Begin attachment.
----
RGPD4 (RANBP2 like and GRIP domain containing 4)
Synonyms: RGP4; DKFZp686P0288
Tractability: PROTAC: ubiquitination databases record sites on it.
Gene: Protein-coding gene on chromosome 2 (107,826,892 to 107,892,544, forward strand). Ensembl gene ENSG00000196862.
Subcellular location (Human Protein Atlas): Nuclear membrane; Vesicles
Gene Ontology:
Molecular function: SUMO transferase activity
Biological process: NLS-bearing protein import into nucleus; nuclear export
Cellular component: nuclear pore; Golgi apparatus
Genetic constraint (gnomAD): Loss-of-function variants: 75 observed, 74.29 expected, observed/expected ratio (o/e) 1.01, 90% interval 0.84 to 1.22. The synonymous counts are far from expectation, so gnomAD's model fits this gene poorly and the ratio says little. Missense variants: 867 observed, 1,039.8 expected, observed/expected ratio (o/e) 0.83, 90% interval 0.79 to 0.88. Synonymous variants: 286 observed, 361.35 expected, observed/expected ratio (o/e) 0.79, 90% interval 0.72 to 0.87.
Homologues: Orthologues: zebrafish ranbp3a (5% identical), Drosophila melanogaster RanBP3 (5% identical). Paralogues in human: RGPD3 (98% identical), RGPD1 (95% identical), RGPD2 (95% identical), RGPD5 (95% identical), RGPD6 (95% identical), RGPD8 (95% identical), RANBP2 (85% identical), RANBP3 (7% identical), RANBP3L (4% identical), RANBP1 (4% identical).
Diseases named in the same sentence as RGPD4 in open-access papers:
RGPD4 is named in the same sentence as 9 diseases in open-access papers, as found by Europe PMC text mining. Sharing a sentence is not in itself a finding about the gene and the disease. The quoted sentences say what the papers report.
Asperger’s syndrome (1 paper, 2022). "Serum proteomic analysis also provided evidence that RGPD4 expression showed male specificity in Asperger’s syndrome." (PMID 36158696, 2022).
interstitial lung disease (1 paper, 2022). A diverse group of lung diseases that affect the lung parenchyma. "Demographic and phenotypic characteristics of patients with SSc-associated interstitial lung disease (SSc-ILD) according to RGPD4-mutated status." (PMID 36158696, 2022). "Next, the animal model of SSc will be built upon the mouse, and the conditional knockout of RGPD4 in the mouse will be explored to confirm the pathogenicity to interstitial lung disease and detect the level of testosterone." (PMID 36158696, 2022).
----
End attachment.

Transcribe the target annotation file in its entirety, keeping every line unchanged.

RGPD4 (RANBP2 like and GRIP domain containing 4)
Synonyms: RGP4; DKFZp686P0288
Tractability: PROTAC: ubiquitination databases record sites on it.
Gene: Protein-coding gene on chromosome 2 (107,826,892 to 107,892,544, forward strand). Ensembl gene ENSG00000196862.
Subcellular location (Human Protein Atlas): Nuclear membrane; Vesicles
Gene Ontology:
Molecular function: SUMO transferase activity
Biological process: NLS-bearing protein import into nucleus; nuclear export
Cellular component: nuclear pore; Golgi apparatus
Genetic constraint (gnomAD): Loss-of-function variants: 75 observed, 74.29 expected, observed/expected ratio (o/e) 1.01, 90% interval 0.84 to 1.22. The synonymous counts are far from expectation, so gnomAD's model fits this gene poorly and the ratio says little. Missense variants: 867 observed, 1,039.8 expected, observed/expected ratio (o/e) 0.83, 90% interval 0.79 to 0.88. Synonymous variants: 286 observed, 361.35 expected, observed/expected ratio (o/e) 0.79, 90% interval 0.72 to 0.87.
Homologues: Orthologues: zebrafish ranbp3a (5% identical), Drosophila melanogaster RanBP3 (5% identical). Paralogues in human: RGPD3 (98% identical), RGPD1 (95% identical), RGPD2 (95% identical), RGPD5 (95% identical), RGPD6 (95% identical), RGPD8 (95% identical), RANBP2 (85% identical), RANBP3 (7% identical), RANBP3L (4% identical), RANBP1 (4% identical).
Diseases named in the same sentence as RGPD4 in open-access papers:
RGPD4 is named in the same sentence as 9 diseases in open-access papers, as found by Europe PMC text mining. Sharing a sentence is not in itself a finding about the gene and the disease. The quoted sentences say what the papers report.
Asperger’s syndrome (1 paper, 2022). "Serum proteomic analysis also provided evidence that RGPD4 expression showed male specificity in Asperger’s syndrome." (PMID 36158696, 2022).
interstitial lung disease (1 paper, 2022). A diverse group of lung diseases that affect the lung parenchyma. "Demographic and phenotypic characteristics of patients with SSc-associated interstitial lung disease (SSc-ILD) according to RGPD4-mutated status." (PMID 36158696, 2022). "Next, the animal model of SSc will be built upon the mouse, and the conditional knockout of RGPD4 in the mouse will be explored to confirm the pathogenicity to interstitial lung disease and detect the level of testosterone." (PMID 36158696, 2022).